In 1827, George Simon Ohm, a German physicist, published a paper titled, “The Galvanic Circuit Investigated Mathematically.” Here, Ohm described a series of experiments in which he measured and analyzed current and voltage through and across various conductive materials. He concluded that in certain materials, current and voltage were directly proportional, related by a constant, resistance, the unit of which is the ohm (Ω).
According to Ohm’s law, the voltage V across a current-carrying resistor is the product of the current I and resistance R; V = RI. The corresponding power P dissipated by the resistor is found by substituting V = RI in the standard power equation P= VI, yielding P = (RI)I = I2R.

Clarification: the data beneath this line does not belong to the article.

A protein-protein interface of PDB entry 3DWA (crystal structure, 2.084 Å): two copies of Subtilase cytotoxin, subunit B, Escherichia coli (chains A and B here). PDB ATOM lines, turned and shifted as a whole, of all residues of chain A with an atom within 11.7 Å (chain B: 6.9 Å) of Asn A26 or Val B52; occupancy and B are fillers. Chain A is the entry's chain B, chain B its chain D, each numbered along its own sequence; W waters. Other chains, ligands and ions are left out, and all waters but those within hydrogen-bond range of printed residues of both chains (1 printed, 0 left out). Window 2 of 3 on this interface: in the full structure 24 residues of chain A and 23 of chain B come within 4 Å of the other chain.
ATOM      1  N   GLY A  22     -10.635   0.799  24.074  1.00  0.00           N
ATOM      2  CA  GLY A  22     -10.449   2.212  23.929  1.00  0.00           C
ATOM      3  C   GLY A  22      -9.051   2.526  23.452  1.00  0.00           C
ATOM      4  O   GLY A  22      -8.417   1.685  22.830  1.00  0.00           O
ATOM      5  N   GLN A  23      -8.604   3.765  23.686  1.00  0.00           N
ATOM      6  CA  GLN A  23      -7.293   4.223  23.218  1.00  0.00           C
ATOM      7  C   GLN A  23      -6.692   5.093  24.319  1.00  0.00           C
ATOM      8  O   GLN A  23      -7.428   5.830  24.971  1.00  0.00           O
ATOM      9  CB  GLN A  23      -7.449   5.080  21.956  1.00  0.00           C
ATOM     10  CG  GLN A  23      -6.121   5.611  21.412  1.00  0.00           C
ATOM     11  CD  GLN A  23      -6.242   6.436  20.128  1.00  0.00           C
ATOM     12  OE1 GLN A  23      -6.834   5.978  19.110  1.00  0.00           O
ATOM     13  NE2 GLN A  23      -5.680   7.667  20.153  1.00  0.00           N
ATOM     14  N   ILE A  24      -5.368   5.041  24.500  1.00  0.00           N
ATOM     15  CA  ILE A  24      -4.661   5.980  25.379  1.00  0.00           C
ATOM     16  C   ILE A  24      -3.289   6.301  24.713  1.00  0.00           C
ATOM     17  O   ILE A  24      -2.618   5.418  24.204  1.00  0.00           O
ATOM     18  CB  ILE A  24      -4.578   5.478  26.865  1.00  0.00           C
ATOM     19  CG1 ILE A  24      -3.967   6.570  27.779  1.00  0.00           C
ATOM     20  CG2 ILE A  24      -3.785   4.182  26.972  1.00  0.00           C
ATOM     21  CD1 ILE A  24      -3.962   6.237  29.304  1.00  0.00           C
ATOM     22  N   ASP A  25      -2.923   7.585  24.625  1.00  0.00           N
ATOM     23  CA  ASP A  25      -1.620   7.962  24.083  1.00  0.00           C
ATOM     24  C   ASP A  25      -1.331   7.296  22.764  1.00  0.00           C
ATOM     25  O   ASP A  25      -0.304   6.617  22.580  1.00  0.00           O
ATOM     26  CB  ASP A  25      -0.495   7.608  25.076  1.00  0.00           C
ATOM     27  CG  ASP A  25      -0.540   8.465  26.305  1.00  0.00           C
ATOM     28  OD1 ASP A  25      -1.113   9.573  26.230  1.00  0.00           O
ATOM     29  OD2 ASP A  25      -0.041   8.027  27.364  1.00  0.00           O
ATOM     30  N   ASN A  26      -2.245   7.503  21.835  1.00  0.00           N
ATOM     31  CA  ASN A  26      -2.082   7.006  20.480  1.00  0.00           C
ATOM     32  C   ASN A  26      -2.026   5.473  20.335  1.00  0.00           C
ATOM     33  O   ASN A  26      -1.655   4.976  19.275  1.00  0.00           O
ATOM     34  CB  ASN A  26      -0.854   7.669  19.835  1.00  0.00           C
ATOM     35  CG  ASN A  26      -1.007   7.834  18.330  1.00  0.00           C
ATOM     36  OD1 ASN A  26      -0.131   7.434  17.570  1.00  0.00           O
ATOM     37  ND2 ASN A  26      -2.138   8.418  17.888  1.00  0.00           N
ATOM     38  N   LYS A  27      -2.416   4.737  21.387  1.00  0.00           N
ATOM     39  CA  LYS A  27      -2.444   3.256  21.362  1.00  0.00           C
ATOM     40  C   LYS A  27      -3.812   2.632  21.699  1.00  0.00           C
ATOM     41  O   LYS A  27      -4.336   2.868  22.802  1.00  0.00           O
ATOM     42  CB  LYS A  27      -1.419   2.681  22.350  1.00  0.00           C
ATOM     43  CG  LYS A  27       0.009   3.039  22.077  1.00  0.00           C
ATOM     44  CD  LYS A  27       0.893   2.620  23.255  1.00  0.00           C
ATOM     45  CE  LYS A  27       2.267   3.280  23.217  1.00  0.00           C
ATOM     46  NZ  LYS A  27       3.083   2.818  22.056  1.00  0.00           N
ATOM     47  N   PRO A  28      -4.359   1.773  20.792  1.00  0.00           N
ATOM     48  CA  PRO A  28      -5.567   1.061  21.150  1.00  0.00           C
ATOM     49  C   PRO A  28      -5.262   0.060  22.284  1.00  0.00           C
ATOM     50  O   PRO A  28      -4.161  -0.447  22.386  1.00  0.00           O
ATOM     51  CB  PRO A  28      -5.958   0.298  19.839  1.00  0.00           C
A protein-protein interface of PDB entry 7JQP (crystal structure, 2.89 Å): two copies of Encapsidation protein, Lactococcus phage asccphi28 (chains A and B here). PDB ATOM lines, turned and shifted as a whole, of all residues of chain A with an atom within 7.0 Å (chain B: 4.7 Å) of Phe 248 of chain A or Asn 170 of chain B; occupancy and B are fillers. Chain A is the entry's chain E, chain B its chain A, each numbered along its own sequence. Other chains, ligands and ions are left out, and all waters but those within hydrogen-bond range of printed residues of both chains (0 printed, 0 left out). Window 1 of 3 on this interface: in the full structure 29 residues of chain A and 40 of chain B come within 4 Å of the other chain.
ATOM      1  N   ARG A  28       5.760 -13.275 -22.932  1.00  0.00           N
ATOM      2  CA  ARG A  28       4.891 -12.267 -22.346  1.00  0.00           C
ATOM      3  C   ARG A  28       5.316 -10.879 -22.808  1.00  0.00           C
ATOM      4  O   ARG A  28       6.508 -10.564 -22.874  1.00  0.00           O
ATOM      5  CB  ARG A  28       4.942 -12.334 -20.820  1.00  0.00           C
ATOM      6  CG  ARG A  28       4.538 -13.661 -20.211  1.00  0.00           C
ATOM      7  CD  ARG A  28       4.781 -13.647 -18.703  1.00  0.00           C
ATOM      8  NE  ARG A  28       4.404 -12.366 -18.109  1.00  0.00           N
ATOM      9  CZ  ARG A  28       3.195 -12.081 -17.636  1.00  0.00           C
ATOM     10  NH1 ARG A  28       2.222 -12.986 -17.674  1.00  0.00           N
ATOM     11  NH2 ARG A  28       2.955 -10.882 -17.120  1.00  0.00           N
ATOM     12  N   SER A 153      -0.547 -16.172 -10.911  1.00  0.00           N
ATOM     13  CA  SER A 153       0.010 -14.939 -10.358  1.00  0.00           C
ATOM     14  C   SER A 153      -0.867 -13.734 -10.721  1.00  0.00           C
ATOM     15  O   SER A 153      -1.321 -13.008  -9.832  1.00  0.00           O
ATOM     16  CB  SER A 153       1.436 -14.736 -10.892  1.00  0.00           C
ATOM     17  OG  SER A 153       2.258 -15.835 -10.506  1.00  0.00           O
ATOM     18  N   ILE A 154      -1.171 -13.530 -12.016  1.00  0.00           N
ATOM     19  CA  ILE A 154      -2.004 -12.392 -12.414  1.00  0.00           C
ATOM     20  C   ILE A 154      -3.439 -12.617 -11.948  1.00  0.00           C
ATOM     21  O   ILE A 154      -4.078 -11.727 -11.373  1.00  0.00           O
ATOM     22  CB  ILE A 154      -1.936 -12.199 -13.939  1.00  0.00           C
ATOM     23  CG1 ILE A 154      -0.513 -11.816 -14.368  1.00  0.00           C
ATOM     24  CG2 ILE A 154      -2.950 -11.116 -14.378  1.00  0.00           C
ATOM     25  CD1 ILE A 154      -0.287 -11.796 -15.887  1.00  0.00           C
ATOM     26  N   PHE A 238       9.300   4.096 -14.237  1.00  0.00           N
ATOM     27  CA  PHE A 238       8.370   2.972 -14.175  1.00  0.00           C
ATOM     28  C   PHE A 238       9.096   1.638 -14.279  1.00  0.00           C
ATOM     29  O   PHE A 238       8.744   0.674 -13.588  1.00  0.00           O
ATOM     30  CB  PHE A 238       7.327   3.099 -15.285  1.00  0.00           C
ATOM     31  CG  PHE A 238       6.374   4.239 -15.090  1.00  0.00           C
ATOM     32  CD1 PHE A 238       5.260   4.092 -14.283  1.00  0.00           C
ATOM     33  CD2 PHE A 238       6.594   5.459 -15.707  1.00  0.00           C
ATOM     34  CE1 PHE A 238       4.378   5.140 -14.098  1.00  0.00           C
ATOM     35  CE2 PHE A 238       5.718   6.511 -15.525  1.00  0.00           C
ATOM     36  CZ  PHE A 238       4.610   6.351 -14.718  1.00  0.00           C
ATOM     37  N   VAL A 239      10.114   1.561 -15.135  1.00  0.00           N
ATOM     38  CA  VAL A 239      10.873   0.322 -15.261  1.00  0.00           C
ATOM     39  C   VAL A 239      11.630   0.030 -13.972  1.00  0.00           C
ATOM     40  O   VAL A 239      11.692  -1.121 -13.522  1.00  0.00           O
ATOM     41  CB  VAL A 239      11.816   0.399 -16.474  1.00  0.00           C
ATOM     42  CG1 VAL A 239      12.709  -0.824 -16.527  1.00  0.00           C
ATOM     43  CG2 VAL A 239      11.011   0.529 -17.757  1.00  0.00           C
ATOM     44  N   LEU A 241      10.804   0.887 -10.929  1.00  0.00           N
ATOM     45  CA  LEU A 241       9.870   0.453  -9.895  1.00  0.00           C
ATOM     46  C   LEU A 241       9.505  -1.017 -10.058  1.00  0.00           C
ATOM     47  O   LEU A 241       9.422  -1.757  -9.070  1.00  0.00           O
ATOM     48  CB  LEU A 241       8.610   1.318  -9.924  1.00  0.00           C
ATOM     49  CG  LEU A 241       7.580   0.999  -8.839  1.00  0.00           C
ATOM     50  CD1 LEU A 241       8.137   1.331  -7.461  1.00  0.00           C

Resistors at work
A resistor is an electrical component often used to limit current or reduce source voltage powering a load. Industrial applications for resistors — big, tough ones — are quite common, running the gamut from dynamic braking on adjustable-speed drives to reducedvoltage (soft) starting on ac motor-driven conveyors, hoists, pumps, and mill stands. They also include current or torque-limited starting and stopping on equipment powered by dc motors.
The equivalent resistance REs of two or more resistors connected in series is the sum of the individual resistances.
REs = R1s + R2s + ... RNs
The equivalent resistance REp of two or more resistors connected in parallel is the reciprocal of the sum of the reciprocals of each resistance.
REp = 1/(1/R1p + 1/R2p + ... 1/RNp)